Title: The nonprobabilistic approach to learning the best prediction
Authors: Boris Ryabko
Series: Linköping Electronic Articles in Computer and Information Science
ISSN 1401-9841
Issue: Vol. 6 (2001), No. 016
URL: http://www.ep.liu.se/ea/cis/2001/016/

Abstract: The problem of predicting a sequence  x1 ,  x2 , .... where each  xi  belongs to a finite alphabet  A  is considered. Each letter  xt+1  is predicted using information on the word  x1 ,  x2  ....,  xt  only. We use the game theoretical interpretation which can be traced to Laplace where there exists a gambler who tries to estimate probabilities for the letter  xt+1  in order to maximize his capital . The optimal method of prediction is described for the case when the sequence  x1 ,  x2 ....is generated by a stationary and ergodic source. It turns out that the optimal method is based only on estimations of conditional probabilities. In particular, it means that if we work in the framework of the ergodic and stationary source model, we cannot consider pattern recognition and other complex and interesting tools, because even the optimal method does not need them. That is why we suggest a so-called nonprobabilistic approach which is not based on the stationary and ergodic source model and show that complex algorithms of prediction can be considered in the framework of this approach.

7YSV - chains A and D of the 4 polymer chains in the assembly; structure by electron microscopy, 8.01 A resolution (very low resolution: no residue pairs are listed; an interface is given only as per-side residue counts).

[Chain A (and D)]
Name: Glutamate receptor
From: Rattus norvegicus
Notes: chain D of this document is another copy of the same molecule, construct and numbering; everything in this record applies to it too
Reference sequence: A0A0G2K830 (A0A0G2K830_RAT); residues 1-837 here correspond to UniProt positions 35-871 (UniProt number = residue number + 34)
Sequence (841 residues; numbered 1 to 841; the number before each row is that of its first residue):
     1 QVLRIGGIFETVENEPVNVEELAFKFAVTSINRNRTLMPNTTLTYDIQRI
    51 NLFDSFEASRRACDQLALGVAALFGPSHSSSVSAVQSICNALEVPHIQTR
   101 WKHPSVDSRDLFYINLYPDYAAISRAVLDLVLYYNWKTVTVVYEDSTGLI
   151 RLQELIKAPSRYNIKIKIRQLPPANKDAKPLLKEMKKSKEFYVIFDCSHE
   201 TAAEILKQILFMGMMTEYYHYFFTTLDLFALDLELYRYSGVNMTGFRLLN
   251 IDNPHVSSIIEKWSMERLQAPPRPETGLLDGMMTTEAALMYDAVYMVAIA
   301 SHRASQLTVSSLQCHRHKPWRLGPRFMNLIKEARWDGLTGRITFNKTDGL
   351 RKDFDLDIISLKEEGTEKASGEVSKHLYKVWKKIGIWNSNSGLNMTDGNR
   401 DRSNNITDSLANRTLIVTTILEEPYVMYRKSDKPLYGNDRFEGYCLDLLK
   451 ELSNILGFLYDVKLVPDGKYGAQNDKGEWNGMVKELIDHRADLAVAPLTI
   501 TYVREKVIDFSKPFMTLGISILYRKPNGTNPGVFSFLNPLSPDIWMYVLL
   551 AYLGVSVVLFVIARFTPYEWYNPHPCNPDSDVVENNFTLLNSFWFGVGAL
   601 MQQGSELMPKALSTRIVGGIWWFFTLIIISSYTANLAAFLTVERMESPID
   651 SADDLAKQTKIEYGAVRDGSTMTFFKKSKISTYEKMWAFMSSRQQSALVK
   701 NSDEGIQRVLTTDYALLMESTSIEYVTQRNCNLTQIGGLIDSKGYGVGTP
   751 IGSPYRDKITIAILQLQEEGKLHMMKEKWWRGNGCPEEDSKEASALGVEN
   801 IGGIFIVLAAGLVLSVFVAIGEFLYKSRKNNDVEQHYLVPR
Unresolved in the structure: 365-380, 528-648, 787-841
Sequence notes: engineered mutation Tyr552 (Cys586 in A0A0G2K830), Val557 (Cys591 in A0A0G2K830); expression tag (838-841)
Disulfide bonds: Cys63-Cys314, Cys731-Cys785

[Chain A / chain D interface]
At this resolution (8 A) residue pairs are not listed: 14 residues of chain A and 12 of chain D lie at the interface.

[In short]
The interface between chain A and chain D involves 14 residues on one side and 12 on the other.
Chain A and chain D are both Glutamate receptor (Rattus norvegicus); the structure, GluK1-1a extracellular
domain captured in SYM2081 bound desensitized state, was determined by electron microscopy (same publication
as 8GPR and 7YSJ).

The new approach is to consider a set of all infinite sequences (over a given finite alphabet) and estimate the size of sets of predictable sequences with the help of the Hausdorff dimension. This approach enables us first, to show that there exist large sets of well predictable sequences which have zero measure for each stationary and ergodic measure. (In fact, it means that such sets are invisible in the framework of the ergodic and stationary source model and shows the necessity of the new approach.) Second, it is shown that there exist quite large sets of such sequences that can be predicted well by complex algorithms which use not only estimations of conditional probabilities.


Original publication
2001-08-30
Postscript Checksum